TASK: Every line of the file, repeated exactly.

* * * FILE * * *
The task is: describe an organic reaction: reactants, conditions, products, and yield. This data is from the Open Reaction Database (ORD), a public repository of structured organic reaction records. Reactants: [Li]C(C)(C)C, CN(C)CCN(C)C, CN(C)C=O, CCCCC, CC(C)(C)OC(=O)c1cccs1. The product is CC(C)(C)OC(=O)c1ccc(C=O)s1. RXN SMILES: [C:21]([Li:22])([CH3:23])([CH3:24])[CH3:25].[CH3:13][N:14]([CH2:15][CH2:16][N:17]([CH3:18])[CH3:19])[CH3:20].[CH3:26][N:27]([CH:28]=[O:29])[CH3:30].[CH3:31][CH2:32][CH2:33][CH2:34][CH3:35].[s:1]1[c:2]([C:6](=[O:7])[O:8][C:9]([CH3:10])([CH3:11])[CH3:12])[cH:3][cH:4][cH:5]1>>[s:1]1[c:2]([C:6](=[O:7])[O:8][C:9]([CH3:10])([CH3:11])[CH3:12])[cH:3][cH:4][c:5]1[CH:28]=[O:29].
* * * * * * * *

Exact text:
The task is: describe an organic reaction: reactants, conditions, products, and yield. This data is from the Open Reaction Database (ORD), a public repository of structured organic reaction records. Reactants: [Li]C(C)(C)C, CN(C)CCN(C)C, CN(C)C=O, CCCCC, CC(C)(C)OC(=O)c1cccs1. The product is CC(C)(C)OC(=O)c1ccc(C=O)s1. RXN SMILES: [C:21]([Li:22])([CH3:23])([CH3:24])[CH3:25].[CH3:13][N:14]([CH2:15][CH2:16][N:17]([CH3:18])[CH3:19])[CH3:20].[CH3:26][N:27]([CH:28]=[O:29])[CH3:30].[CH3:31][CH2:32][CH2:33][CH2:34][CH3:35].[s:1]1[c:2]([C:6](=[O:7])[O:8][C:9]([CH3:10])([CH3:11])[CH3:12])[cH:3][cH:4][cH:5]1>>[s:1]1[c:2]([C:6](=[O:7])[O:8][C:9]([CH3:10])([CH3:11])[CH3:12])[cH:3][cH:4][c:5]1[CH:28]=[O:29].